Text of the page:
The Foreign Ministry began funeral preparations for Emperor Hirohito seven years before his death, holding secret talks with the Imperial Household Agency on the matter in 1982, recently declassified ministry records show.
The late monarch, posthumously known as Emperor Showa, died in 1989.
The ministry and agency examined the funerals of foreign leaders, including the one for U.S. President John F. Kennedy in November 1963, as part of the effort, according to the documents.
In a Feb. 15, 1983, document the ministry’s Protocol Office said it would need to prepare a smooth response to the emperor’s death as he was then almost 82. As instructed by protocol chief Seiya Nishida, a small group began preparing around autumn 1982, it said.
In early December, Ryo Katsuyama, a councilor at the agency, held secret talks with ministry officials, it said.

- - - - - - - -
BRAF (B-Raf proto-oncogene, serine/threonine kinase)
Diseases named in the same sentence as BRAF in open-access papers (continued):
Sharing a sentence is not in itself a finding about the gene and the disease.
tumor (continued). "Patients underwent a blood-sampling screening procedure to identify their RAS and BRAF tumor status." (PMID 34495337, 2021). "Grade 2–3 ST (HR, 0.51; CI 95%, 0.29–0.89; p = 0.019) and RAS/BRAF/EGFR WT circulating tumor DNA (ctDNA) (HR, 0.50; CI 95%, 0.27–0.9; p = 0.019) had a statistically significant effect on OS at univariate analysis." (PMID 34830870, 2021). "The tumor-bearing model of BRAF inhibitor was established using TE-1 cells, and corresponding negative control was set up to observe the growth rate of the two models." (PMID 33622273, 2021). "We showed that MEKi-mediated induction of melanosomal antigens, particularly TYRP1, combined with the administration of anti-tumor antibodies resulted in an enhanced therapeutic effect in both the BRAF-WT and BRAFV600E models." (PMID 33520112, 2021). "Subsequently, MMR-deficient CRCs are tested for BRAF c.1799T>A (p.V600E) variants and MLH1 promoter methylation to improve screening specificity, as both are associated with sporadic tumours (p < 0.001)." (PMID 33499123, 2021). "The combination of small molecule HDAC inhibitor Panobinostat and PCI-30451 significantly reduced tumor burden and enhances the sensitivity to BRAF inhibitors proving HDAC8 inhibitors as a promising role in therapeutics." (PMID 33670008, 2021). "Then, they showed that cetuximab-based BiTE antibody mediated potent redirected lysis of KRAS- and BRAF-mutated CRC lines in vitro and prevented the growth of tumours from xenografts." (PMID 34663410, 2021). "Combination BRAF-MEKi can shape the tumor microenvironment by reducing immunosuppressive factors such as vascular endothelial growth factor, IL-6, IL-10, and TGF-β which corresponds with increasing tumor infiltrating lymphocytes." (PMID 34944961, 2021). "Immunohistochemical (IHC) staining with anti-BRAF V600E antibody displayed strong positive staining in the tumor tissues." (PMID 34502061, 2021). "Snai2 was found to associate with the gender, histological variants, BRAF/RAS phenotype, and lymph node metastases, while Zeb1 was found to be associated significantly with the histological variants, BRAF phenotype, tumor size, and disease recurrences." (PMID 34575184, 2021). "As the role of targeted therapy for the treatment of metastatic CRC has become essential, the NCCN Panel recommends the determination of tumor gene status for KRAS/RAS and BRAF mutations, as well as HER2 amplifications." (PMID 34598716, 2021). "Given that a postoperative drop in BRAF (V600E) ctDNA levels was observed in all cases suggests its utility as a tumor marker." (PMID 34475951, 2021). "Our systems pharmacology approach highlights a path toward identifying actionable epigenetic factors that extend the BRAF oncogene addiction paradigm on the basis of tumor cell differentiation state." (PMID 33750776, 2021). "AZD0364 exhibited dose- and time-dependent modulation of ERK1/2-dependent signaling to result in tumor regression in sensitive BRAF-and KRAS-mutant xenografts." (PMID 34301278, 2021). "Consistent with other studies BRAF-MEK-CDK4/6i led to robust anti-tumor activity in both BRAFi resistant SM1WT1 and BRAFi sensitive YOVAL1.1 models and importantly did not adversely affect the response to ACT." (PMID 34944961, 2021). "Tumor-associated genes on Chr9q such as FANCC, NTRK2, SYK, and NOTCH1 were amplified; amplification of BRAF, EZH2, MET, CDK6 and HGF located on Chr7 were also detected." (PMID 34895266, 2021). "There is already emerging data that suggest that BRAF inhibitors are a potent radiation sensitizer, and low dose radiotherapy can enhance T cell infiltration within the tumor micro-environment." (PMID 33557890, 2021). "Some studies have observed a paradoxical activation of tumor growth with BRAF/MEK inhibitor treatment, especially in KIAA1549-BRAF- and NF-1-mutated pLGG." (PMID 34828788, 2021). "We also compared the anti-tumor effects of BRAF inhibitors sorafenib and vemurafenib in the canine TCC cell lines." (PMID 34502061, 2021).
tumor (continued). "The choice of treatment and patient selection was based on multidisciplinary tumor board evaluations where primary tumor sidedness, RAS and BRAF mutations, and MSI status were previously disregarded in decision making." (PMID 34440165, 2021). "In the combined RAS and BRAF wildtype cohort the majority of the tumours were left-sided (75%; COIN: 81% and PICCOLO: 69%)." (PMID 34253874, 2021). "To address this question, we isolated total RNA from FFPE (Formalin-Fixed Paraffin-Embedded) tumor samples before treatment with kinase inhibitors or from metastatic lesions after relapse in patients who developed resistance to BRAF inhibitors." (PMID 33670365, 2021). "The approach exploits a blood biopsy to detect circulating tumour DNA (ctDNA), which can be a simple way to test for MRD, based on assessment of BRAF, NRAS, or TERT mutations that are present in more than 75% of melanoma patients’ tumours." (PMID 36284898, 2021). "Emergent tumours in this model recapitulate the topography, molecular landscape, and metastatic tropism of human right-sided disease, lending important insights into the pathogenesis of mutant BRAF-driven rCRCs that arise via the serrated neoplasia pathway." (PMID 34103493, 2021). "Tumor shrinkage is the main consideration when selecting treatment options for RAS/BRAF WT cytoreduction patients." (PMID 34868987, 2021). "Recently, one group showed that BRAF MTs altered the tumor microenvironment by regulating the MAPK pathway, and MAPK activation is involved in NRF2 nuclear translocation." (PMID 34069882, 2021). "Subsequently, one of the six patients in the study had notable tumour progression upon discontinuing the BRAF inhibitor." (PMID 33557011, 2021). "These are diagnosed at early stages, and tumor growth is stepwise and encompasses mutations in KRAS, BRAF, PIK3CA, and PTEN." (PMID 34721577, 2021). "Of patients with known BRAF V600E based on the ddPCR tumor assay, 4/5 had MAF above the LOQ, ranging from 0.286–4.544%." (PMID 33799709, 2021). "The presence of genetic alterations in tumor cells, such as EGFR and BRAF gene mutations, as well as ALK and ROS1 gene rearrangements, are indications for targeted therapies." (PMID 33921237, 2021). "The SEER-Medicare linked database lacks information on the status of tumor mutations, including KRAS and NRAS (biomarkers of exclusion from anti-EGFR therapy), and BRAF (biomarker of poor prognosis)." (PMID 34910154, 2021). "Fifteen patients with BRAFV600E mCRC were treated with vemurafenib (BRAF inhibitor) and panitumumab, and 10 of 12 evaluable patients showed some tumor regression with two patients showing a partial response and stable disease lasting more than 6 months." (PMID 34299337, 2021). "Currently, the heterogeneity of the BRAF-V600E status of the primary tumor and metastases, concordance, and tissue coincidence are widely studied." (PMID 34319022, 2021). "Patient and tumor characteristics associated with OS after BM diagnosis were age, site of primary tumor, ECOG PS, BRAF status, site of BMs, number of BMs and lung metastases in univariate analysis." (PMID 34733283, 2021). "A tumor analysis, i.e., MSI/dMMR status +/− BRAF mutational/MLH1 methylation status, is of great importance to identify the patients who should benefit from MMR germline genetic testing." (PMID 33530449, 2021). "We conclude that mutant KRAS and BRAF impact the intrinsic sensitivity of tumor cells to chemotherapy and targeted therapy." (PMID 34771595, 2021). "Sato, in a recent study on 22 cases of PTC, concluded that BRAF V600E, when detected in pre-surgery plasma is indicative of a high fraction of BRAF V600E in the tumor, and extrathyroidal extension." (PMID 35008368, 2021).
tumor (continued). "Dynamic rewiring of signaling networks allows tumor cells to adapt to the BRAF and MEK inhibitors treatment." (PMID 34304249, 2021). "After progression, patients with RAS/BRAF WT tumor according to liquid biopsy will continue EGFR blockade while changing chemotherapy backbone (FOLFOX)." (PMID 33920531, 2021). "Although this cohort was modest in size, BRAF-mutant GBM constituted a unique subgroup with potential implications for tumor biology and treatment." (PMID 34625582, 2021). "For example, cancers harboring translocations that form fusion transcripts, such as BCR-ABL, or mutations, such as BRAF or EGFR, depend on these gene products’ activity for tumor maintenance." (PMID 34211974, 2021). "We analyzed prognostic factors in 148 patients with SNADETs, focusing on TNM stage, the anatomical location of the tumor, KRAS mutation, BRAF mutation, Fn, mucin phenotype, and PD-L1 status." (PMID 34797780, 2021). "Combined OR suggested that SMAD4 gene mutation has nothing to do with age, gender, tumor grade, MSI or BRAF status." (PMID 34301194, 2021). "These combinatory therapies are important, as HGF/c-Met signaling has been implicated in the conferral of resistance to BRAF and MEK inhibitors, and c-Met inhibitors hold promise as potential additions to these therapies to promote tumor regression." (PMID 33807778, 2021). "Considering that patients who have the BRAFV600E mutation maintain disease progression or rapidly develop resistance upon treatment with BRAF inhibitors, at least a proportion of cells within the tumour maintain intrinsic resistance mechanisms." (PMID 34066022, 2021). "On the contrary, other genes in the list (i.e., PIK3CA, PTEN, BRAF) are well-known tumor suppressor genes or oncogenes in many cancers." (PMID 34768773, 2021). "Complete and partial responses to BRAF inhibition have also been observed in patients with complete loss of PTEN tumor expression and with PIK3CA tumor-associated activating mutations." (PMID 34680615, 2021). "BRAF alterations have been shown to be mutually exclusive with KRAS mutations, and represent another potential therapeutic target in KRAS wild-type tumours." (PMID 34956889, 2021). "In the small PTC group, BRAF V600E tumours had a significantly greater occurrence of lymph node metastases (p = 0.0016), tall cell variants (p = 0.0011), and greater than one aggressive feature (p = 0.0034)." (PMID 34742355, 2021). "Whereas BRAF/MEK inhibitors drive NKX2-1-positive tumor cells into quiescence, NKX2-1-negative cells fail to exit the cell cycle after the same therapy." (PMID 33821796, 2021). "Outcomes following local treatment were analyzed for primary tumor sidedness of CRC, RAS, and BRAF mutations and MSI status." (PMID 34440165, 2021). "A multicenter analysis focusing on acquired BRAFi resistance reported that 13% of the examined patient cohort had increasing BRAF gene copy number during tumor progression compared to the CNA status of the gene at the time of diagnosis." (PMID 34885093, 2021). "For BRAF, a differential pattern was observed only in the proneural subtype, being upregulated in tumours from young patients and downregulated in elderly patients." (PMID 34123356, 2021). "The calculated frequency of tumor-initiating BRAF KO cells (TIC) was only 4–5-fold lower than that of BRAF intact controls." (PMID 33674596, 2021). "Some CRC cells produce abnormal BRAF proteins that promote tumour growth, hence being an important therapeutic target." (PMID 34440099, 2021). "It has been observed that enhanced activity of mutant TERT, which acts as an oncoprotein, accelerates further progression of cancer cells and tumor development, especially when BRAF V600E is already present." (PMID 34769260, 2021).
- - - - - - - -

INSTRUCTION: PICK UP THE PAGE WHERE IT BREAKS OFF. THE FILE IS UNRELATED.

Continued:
At the meeting, Katsuyama said a Taiso no Rei state funeral would be held under the Imperial House Law. The information was described as Katsuyama’s personal view.
A document drawn up on Dec. 8, 1982, showed the ministry asked the agency to decide whether to invite foreign guests, citing the need to make diplomatic arrangements.
In June 1982, the Imperial Household Agency asked the ministry to survey the funerals of leaders in Britain, West Germany, France and Yugoslavia. The Protocol Office examined those of Britain’s King George VI, a Swedish king and Yugoslav President Josip Broz Tito, as well as Kennedy. It also studied the funerals of former prime ministers, including Shigeru Yoshida, Hayato Ikeda, Eisaku Sato and Masayoshi Ohira.
A Protocol Office document on April 12, 1983, showed details that had been worked out for Emperor Hirohito’s funeral, including transportation, accommodation and security arrangements based on examples from Ohira’s funeral in July 1980, which was attended by U.S. President Jimmy Carter and former Chinese Premier Hua Guofeng.
The Feb. 24, 1989, funeral of Emperor Hirohito was attended by representatives from 164 countries, including U.S. President George W. Bush.
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